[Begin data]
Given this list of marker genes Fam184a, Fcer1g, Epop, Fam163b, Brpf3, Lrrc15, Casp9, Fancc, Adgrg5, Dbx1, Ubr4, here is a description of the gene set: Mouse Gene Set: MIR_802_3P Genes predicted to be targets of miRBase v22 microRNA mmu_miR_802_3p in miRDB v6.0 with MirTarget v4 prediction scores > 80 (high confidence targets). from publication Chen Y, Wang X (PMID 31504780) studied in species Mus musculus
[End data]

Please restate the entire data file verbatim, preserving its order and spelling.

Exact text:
Given this list of marker genes Fam184a, Fcer1g, Epop, Fam163b, Brpf3, Lrrc15, Casp9, Fancc, Adgrg5, Dbx1, Ubr4, here is a description of the gene set: Mouse Gene Set: MIR_802_3P Genes predicted to be targets of miRBase v22 microRNA mmu_miR_802_3p in miRDB v6.0 with MirTarget v4 prediction scores > 80 (high confidence targets). from publication Chen Y, Wang X (PMID 31504780) studied in species Mus musculus